JUNE '71 - Black Owls
Somebody recommended several weeks back that I check out Black Owls, a band from Ohio, describing the music as a mixture of psychedelic blues and glam-punk. Good call.
The band's second album shows off a sense of classic, take-no-prisoners rock 'n' roll, with an undercurrent of just enough artsy pretention. The rambling poetry and insouciance with which David Butler—who also plays drums—attacks his vocals recall Ian Hunter, and the band kicks it into overdrive like Mott the Hoople jamming with The Faces, but with the threat of the English punk-rock movement breathing down their necks.
In comparison to the relative innocence of 1960s psychedelia on the group's debut album, Lightning Made Us Who We Are, this one is darker and a little more confrontational. With the spirits of Iggy, Morrison, Bowie and early Alice Cooper hanging over it, the album feels genuine and a little stoned, as if it's observing a culture in which Woodstock is long over, and Altamont has left the music world with a sour taste in its mouth.
June '71 still has shambling acoustic guitars, but they are subordinated to motorcycle-roar electric guitar by Ed Shuttleworth and occasionally the warm charm of Mellotron, as Butler pounds on the drums convincingly. Decadent and ramshackle and glorious, it kinda makes me cry.
Gene Armstrong - Tucson Weekly Feb 2011
PAINT IT BLACK
Fancy all the black-listed (wink) retro-fusion blues punk bands from North America? BLack Keys, Black Mountain, Black Owls. And they all so perfectly dialed in to the vintage Supro rock sound. Here in the UK it resounds. It reflects upon the 60's London blues movement that spawned the Rolling Stones and countless minion. Two of the bands are from Ohio nonetheless. Admittedly I didn't even know where Ohio was until I did a little digging. And I dig it. Indeed.
Delve further: Everlasting Light on Brothers by Black Keys, Stormy Mountain on In the Future by Black Mountain, Stone on June '71 by Black Owls (Upon further inspection I find that both Black Keys Brothers and Black Owls June '71 were mastered by the same bloke in Ohio too. Something in the water then.)
Analog Ink - Manchester UK - Terel Smith
I've given a listen to this June '71 by Black Owls and admittedly I fucking get it. Not only do I fucking get it, but I want to roll in it like a dog masking scent. It's as rock and roll as it gets. It hides the stench of the wider offerings of indy rock manifest. Here's to the balls nasty. Here's to the Owls. Glorious in Black is my new anthem. - Darrick Thomin, WicksBeat Mag
The internet sea is awash of self-produced Americana rock. The Black Owls steer the schooner across the giant waves of mediocrity. The boat carries a handful of killer deckhands. At least that's what I imagine. I could be confusing them with a Somali pirate brigade, but they carry illicit anti aircraft artillery in the form of heavy guitar. At the very least, they are here to board the cruise liner and loot the mundane. I like these guys. And I've never met the bastards. - Brett, LA Sound
This is "put your back into it" song craft. These guys lay it out. Lyrics, structure, power. It's almost a lost art, but thank God there are dudes like the Black Owls preserving the national trust of rock. Check out June '71 on their own Amish Girl label on itunes or bandcamp. - Compare/Contrast: Rolling Stones, Guided by Voices, Mott the Hoople, Bowie, Jim Carroll Band - Warren Epstein, Dresdon Press Music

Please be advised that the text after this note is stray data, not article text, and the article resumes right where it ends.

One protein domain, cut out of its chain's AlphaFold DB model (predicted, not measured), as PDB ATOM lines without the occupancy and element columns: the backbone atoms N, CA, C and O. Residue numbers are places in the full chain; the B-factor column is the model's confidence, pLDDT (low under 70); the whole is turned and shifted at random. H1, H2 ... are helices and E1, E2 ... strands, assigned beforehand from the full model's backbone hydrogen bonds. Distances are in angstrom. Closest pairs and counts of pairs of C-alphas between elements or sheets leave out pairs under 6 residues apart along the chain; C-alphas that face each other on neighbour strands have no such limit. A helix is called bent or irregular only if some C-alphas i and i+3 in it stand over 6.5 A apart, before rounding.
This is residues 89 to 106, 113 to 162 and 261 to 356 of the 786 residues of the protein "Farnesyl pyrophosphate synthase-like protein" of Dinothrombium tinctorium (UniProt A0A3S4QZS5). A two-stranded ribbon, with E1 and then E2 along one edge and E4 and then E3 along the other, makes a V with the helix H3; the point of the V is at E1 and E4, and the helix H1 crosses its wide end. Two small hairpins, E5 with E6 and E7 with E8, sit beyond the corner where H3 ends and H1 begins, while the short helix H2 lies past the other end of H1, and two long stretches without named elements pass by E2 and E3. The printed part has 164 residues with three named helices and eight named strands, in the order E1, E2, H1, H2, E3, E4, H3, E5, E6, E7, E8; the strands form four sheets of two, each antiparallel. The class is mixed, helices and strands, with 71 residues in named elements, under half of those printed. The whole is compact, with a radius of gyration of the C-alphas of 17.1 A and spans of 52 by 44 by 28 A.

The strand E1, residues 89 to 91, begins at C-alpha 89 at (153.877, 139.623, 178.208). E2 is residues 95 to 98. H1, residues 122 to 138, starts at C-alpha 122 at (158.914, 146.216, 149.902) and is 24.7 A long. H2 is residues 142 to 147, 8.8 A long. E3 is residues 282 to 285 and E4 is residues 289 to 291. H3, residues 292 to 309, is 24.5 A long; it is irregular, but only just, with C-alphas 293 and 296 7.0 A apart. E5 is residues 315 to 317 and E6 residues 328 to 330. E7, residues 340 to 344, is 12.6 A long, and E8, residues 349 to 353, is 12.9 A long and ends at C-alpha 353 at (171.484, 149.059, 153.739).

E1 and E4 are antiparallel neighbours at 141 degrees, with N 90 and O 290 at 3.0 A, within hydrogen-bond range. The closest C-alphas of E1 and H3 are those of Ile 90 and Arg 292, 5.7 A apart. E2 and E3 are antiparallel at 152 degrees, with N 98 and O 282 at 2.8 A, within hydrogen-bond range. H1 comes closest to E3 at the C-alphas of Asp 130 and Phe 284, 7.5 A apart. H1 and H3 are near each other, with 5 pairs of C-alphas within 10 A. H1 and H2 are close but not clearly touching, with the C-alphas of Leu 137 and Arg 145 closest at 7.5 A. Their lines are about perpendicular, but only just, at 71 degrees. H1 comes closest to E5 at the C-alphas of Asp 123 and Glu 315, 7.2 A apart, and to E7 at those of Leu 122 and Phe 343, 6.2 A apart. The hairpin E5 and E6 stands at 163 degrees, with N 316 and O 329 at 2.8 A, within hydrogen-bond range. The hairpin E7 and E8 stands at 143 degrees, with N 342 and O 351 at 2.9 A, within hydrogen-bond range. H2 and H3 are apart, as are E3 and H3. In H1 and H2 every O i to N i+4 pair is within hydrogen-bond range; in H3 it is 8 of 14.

It's no retro trip, it's a philosophy about how rock should be made. About lyrics, about sound, about giving a shit. Just put in June '71 and crank it loud. If you don't remember the '70's you'll get the idea. If you do remember the '70's you'll take another toke and revel in it. This is an album, not a collection of filler and hits. Every song sticks to the ribs. - Jonah, Free Press LTD
Dark and effervescent sophomore release from Ohio USA based Black Owls. Harrowing and infectiously hook-laden songcraft that put them in league with noted Ohioana Black Keys, Heartless Bastards, and Guided By Voices. Influences on their sleeves, bleeding immediacy and passion, Black Owls deliver a proper rock record to get you dusting off your Mott the Hoople, Bowie, Grand Funk, Guess Who, Iggy, Alice, Clash, Television, Jim Carroll, Neil Young, and Zepplin. Against the indy zeitgeist of choir vocals and shimmery haze, this album oozes guts and glamour. Take special note: Magic Lantern, Stone, Her Normal Courtesy. Seek them out. One of our 10 best of 2010. - Matter Sounds UK
This central Ohio three-piece (vocalist/drummer Dave Butler, guitarist Ed Shuttleworth and bassist Alan Beavers) pimps the kind of stripped-down Classic Rock (think more T Rex than AC/DC) that’s been the soundtrack to beer-swilling pub dwellers for more than four decades now. Butler’s high-pitched delivery comes through loud and clear, giving voice to simple, dark-hued stories laced with the occasional head-sticking nugget, such as “When I’m cremated you’ll smoke my ashes.”
Dig it: The Who, The Rolling Stones cut with Midwestern menace, Guided by Voices. JG- CityBeat, Cincinnati
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